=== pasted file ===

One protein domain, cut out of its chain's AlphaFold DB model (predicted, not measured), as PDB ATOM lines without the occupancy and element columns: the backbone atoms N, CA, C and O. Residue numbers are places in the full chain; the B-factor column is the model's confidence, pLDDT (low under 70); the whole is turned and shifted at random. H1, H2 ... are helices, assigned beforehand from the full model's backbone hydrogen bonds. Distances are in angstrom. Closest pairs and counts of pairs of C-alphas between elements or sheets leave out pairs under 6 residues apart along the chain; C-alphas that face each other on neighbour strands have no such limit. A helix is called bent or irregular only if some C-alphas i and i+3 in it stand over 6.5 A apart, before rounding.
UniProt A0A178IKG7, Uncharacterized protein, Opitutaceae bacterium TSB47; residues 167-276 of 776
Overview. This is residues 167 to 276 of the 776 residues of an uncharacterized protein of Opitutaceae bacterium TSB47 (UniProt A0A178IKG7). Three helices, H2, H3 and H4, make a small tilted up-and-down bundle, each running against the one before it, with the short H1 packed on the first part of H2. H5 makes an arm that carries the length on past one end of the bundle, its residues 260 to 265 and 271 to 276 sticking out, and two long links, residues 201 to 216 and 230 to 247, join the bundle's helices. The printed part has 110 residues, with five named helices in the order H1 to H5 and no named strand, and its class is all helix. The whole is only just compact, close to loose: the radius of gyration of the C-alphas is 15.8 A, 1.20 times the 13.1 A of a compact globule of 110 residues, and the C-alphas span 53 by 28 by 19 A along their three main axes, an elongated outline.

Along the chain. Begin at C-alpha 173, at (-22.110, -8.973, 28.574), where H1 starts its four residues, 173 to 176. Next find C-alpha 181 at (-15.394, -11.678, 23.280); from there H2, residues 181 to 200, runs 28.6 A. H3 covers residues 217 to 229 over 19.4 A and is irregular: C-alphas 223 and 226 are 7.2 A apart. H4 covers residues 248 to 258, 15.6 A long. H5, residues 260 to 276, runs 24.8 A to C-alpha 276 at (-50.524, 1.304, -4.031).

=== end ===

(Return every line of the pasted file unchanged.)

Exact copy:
One protein domain, cut out of its chain's AlphaFold DB model (predicted, not measured), as PDB ATOM lines without the occupancy and element columns: the backbone atoms N, CA, C and O. Residue numbers are places in the full chain; the B-factor column is the model's confidence, pLDDT (low under 70); the whole is turned and shifted at random. H1, H2 ... are helices, assigned beforehand from the full model's backbone hydrogen bonds. Distances are in angstrom. Closest pairs and counts of pairs of C-alphas between elements or sheets leave out pairs under 6 residues apart along the chain; C-alphas that face each other on neighbour strands have no such limit. A helix is called bent or irregular only if some C-alphas i and i+3 in it stand over 6.5 A apart, before rounding.
UniProt A0A178IKG7, Uncharacterized protein, Opitutaceae bacterium TSB47; residues 167-276 of 776
Overview. This is residues 167 to 276 of the 776 residues of an uncharacterized protein of Opitutaceae bacterium TSB47 (UniProt A0A178IKG7). Three helices, H2, H3 and H4, make a small tilted up-and-down bundle, each running against the one before it, with the short H1 packed on the first part of H2. H5 makes an arm that carries the length on past one end of the bundle, its residues 260 to 265 and 271 to 276 sticking out, and two long links, residues 201 to 216 and 230 to 247, join the bundle's helices. The printed part has 110 residues, with five named helices in the order H1 to H5 and no named strand, and its class is all helix. The whole is only just compact, close to loose: the radius of gyration of the C-alphas is 15.8 A, 1.20 times the 13.1 A of a compact globule of 110 residues, and the C-alphas span 53 by 28 by 19 A along their three main axes, an elongated outline.

Along the chain. Begin at C-alpha 173, at (-22.110, -8.973, 28.574), where H1 starts its four residues, 173 to 176. Next find C-alpha 181 at (-15.394, -11.678, 23.280); from there H2, residues 181 to 200, runs 28.6 A. H3 covers residues 217 to 229 over 19.4 A and is irregular: C-alphas 223 and 226 are 7.2 A apart. H4 covers residues 248 to 258, 15.6 A long. H5, residues 260 to 276, runs 24.8 A to C-alpha 276 at (-50.524, 1.304, -4.031).